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Refrigerator/upright freezer door suction

Posted by uptown (My Page) on
Mon, Oct 6, 08 at 18:11

What causes the vacuum/sucking sound that I hear when the door closes? Some times the suction is so great that you have to wait some time for the suction to relax before you can reopen the door if I just happen to want to reopen the door immediately after closing. Thanks for all who reply!


Follow-Up Postings:

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RE: Refrigerator/upright freezer door suction

What make of fridge?


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RE: Refrigerator/upright freezer door suction

When you open the door, the dense cold air "dumps" off the shelves and flows down to the floor. While this is going on less dense warmer room air moves in and takes the place of the cold air. When the door is closed the external airflow stops and the warmer air is trapped, surrounded by cold surfaces, and drawn through the cooling system to be chilled and recirculated. As the air is quickly cooled it takes up less space and creates a temporary lower pressure (small vacuum) within the unit compared to outside. While this pressure difference is small, it is being applied to the entire door seal from the outside and until the slight leakage that is usually present equalizes the inside and outside pressure, the door will not easily open.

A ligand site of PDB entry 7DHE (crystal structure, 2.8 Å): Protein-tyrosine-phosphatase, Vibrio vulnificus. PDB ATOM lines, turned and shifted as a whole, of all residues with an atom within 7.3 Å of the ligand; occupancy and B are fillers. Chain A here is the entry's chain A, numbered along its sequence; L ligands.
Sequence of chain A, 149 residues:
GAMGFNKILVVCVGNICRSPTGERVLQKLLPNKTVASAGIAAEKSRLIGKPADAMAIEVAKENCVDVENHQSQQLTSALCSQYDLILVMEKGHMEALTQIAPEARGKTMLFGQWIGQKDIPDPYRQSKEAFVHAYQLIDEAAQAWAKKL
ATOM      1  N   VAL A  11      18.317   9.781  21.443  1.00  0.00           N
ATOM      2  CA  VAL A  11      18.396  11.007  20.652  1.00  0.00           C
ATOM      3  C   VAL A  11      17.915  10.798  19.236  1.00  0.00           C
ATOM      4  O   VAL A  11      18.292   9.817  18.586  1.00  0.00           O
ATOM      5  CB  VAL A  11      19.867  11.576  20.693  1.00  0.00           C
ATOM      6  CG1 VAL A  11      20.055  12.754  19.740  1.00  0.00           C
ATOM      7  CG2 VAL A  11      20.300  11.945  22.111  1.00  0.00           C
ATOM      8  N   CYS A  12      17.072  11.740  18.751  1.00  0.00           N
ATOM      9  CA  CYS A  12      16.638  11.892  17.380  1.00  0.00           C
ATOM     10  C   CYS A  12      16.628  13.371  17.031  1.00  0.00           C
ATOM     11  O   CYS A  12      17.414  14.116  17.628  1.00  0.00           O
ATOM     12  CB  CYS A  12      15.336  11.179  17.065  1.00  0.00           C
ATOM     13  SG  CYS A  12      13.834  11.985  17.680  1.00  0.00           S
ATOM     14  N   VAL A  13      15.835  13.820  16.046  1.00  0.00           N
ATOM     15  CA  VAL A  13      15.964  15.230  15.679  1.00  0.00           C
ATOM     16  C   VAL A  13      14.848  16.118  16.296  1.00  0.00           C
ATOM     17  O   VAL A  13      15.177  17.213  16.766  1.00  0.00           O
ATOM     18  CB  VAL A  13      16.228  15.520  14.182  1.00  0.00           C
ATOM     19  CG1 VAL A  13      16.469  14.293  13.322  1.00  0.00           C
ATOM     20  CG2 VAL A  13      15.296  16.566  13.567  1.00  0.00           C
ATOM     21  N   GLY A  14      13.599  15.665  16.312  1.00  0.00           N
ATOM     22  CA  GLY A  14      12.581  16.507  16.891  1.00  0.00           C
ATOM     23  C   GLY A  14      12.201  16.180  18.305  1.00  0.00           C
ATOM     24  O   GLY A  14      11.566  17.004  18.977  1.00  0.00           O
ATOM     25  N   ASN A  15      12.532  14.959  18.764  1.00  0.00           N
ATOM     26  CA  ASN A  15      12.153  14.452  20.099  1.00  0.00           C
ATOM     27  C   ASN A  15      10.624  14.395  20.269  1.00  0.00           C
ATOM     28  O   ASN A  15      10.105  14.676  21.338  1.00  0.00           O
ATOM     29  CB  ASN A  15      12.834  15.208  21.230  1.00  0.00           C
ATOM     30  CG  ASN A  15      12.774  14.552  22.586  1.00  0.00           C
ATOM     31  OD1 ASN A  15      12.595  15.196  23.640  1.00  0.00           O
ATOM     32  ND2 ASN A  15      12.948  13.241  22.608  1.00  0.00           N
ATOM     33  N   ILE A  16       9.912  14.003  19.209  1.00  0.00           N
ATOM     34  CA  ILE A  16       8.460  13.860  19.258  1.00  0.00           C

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RE: Refrigerator/upright freezer door suction

So if a fridge excepts this behaviour it would appear it is a good thing? Tight seal?


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RE: Refrigerator/upright freezer door suction

Yes the initial extra force on the closed door would help the seal work better later. It would be nice if some sort of pressure equalizer valve was built into the door handles for those "locked out" times when people are in a hurry.


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RE: Refrigerator/upright freezer door suction

"It would be nice if some sort of pressure equalizer valve was built into the door handles for those "locked out" times when people are in a hurry."

It already exists: the human index finger. Just shove it into the gasket to break the seal and, voilà, pressure equalization!

(Of course, this doesn't work for those with fancy refrigerators that are built-in and have hidden gaskets ;-)


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